Changing Education In Louisiana

Baton Rouge, LA, September 3, 2008 -- Presiden...

Baton Rouge, LA, September 3, 2008 -- President George W. Bush and Governor Bobby Jindal greeting EOC employees, during disaster recovery efforts for Hurricane Gustav. Jacinta Quesada/FEMA (Photo credit: Wikipedia)

Governor Bobby Jindal took the oath of office as Governor of Louisiana on January 14, 2008. He has worked hard to bring ethical reform to the state and has now brought education reform to the state.

The New Orleans Times-Picayune posted an editorial on April 8 about the education reforms the governor has enacted and is enacting. Hurricane Katrina devastated New Orleans in 2005, and as the people of the city returned, they had to find a way to educate their children. Before Hurricane Katrina, New Orleans schools were among the worst performing in the state. The state took over most of the New Orleans schools after the Hurricane.

The editorial reports:

Since the state took over most schools post-Katrina, that is changing. Recovery School District students, including charter and traditional campuses, posted their fourth consecutive year of improvement last year. The proportion of students scoring at grade level or above grew to 48 percent in 2011 ­– more than double the percentage in 2007.

That progress has come as most city schools became public charter schools, a concept that the governor’s legislation would expand statewide.

The new education reform legislation Governor Jindal would expand the program that was successful in New Orleans throughout the state.

The article concludes:

Gov. Jindal’s reforms are the most far-reaching since the Foster administration, when BESE crafted accountability standards that included high-stakes tests for students and performance scores for schools. This reform effort goes beyond that, though, by making teachers accountable for students’ progress and giving parents far more educational options for their children.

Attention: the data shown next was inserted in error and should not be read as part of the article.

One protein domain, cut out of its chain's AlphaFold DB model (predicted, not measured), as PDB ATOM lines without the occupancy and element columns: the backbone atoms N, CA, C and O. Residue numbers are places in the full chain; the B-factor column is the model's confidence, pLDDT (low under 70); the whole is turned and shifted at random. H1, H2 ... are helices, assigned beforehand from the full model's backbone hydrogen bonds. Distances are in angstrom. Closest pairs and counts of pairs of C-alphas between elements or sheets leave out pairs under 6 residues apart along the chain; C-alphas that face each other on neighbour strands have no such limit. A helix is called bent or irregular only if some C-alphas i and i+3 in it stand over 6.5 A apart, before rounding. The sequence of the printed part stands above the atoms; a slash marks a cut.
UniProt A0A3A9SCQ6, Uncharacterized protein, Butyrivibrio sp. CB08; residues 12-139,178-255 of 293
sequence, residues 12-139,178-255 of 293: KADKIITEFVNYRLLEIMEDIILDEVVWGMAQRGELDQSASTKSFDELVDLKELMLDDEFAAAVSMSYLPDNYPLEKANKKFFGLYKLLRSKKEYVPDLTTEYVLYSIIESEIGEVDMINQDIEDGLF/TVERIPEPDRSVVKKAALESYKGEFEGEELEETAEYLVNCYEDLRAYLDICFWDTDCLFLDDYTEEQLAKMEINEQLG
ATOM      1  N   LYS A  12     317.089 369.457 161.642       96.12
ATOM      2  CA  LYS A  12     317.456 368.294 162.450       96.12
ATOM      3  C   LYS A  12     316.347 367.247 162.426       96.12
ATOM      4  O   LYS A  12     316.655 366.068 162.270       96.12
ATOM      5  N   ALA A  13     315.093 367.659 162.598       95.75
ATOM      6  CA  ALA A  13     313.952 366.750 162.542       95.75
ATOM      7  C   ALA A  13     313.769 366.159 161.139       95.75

Some teachers went to Baton Rouge to protest the changes to tenure. But others have expressed an understanding that the current system isn’t working.

“If I were not doing a good job as a teacher, I should be fired,” Kaycee Eckhardt, who teaches ninth-graders at Sci Academy, a charter high school in eastern New Orleans, told a reporter. “We’re not building machine parts here. We’re talking about the lives of children. If you have an ineffective teacher in the classroom, you’re hurting kids.”

That is the bottom line.

Gov. Jindal is right to be bold. Despite those earlier reform efforts, Louisiana students still lag behind their counterparts in most other states. Implemented wisely, these reforms could make students more competitive — and improve their lives and the state’s economic future.

One of my daughters and her Marine husband were stationed in New Orleans during the time of Hurricane Katrina. They saw the devastation and they saw the road back. They still own a house there and are hoping to retire there, but one of their concerns was the school system. It sounds as if Governor Jindal is doing a fantastic job of addressing that concern.


Enhanced by Zemanta